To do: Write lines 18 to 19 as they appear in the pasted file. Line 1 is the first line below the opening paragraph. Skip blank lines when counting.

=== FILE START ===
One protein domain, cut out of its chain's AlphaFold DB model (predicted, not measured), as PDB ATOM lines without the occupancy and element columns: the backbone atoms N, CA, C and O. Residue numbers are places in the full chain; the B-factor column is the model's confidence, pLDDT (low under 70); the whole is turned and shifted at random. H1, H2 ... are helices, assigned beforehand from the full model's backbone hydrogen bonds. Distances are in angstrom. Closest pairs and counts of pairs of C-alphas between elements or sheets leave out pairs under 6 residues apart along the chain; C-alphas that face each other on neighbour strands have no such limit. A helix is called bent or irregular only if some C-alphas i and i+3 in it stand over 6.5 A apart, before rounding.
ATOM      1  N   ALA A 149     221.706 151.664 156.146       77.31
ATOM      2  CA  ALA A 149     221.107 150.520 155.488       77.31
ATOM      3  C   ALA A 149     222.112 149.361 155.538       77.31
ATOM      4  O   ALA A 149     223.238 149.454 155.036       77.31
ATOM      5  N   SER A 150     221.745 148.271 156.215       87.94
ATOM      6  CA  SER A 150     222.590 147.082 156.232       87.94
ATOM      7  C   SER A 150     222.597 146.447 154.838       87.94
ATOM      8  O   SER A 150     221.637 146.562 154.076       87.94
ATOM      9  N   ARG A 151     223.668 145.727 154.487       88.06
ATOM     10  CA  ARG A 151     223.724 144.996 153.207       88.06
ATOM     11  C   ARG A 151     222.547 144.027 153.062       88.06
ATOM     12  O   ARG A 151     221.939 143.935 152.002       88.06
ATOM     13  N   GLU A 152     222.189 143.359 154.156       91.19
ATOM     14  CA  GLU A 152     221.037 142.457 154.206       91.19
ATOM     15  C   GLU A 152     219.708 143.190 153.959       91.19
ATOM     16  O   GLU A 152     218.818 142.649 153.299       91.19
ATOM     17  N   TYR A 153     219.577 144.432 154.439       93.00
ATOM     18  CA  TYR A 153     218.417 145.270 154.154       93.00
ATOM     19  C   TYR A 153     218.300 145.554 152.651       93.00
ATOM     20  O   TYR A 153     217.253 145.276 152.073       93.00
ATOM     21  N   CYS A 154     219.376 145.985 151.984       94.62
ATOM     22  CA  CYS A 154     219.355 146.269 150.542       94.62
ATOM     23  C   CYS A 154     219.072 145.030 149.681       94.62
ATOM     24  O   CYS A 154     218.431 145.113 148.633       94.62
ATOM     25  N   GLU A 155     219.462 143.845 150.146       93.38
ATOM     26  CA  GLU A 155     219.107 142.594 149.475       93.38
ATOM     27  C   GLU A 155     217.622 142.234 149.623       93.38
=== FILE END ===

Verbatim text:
ATOM     18  CA  TYR A 153     218.417 145.270 154.154       93.00
ATOM     19  C   TYR A 153     218.300 145.554 152.651       93.00